Quick, simple soda bread – on the table in less than an hour
Like a lot of little girls, between the ages of about four and fourteen I was obsessed with horses and ponies. Posters lined every inch of my bedroom wall (and the bathroom next door), I had a small, but treasured collection of Julip horses (complete with their own stable and jumps) and every year when my birthday came round I’d hope against hope that I’d open up the curtains to find a pony tethered to the gate-post outside (this never, sadly, never happened).
Each slice is full of the flavours of feta & thyme
Quite aside from the financial implications of owning a pony, growing up in London presented a pretty major obstacle to my childhood dream. But while my parents never bought me a four-legged friend, I did eventually manage to convince them to take us on a family riding holiday in Ireland. Staying in the lodge of an ancient country estate, we spent a full five days careering round the Irish countryside come wind, rain or shine (ok, pretty much only the former two, it being Ireland), covering everything in mud and tiring ourselves out before returning to a hearty home-cooked meal and cosy evenings by the fire.
Just five ingredients make up this lovely breakfast loaf
An army marches on its stomach and we applied much the same principle to this holiday, tucking into enormous meals as our appetites increased over the course of the week. I can’t remember a huge amount about the food (other than it being a huge amount), but one thing that did stick in my memory was the homemade soda bread. Dense and dark and slightly sweet, it arrived at breakfast, lunch and dinner sliced into thick slabs and spread with generous amounts of creamy Irish butter, the answer to appetites of any size and a flavour I’ll always associate with Ireland.
Fast forward several years and I decided to make my own. Carnivorous Fiancé had asked if I could make him some soda bread and after researching several recipes, I decided to make this savoury feta and thyme version. I wanted something slightly lighter and brighter than that original Irish loaf so haven’t included black treacle here, but this recipe is infinitely adaptable – add treacle or molasses for a rich, dark sweetness, stir in raisins, nuts or seeds, add another sort of cheese or vary your flour and liquid base.
I used yoghurt for this loaf but you could also use buttermilk for a richer crumb
Soda bread is traditionally made with buttermilk, but having been reliably assured by Hugh Fearnley-Whittingstall (by way of the Channel Four website, not personally) that I could substitute the natural Greek yoghurt I had to hand, I added it to the mix and twenty minutes later a perfect loaf of bread emerged from the oven. Five ingredients, less than five minutes mixing and another twenty in the oven and this loaf is yours. It’s not quite what you’d call a fifteen minute meal (although give me a pat of butter and I’d be more than happy to make it one) but it’s an easy recipe and perfect if you’ve never made bread before as it doesn’t involve any kneading.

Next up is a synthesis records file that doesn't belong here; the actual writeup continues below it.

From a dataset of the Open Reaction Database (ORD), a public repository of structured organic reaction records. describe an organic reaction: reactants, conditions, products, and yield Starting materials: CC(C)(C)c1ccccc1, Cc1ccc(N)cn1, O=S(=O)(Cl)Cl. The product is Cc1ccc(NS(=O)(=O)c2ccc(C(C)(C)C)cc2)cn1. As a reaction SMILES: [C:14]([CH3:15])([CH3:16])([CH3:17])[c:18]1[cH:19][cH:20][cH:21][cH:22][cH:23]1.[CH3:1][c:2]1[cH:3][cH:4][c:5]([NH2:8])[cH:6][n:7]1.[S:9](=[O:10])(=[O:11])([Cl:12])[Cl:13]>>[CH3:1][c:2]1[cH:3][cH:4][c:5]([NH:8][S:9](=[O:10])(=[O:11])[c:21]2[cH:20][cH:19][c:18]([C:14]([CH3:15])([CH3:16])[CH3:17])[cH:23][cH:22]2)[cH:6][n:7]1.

Eat this bread fresh from the oven as it is. Denser than a normal loaf it also makes amazing toast, drizzled with olive oil or smeared with butter. And if you want the perfect base for scrambled eggs and smoked salmon, look no further. But my top tip? Drizzle a little honey over a slice – it works wonders with the herby notes and salty feta and is probably one of the best things I’ve eaten all week.
Despite no yeast this bread is surprisingly light
Feta & Thyme Soda Bread (adapted from The Fabulous Baker Brothers)
(makes one small loaf)
300g wholemeal bread flour
Big pinch sea salt
2 tsp baking powder
100g feta cheese crumbled
Small handful thyme leaves, picked
230ml full fat natural yoghurt
Flour, for dusting
Preheat the oven to 230 degrees C and place a baking stone or tray in to heat up.
In a large bowl, mix together all the dry ingredients. Add the yoghurt and using a dough scraper (if you don’t have one, your hands will do), mix together for about two minutes until just combined.
Flour your hands and the work surface, tip out your sticky dough and shape it into a round. Place directly onto your baking stone (or tray) and cut a deep cross in the top of the dough.
Bake for 15 – 20 minutes or until the crust is golden and the bottom sounds hollow when you tap it on the bottom. Leave to cool on a wire rack before slicing and eating.
This loaf is particularly delicious toasted. The feta and thyme also taste wonderful if you add a slick of golden honey: the perfect combination of herby, salty and sweet.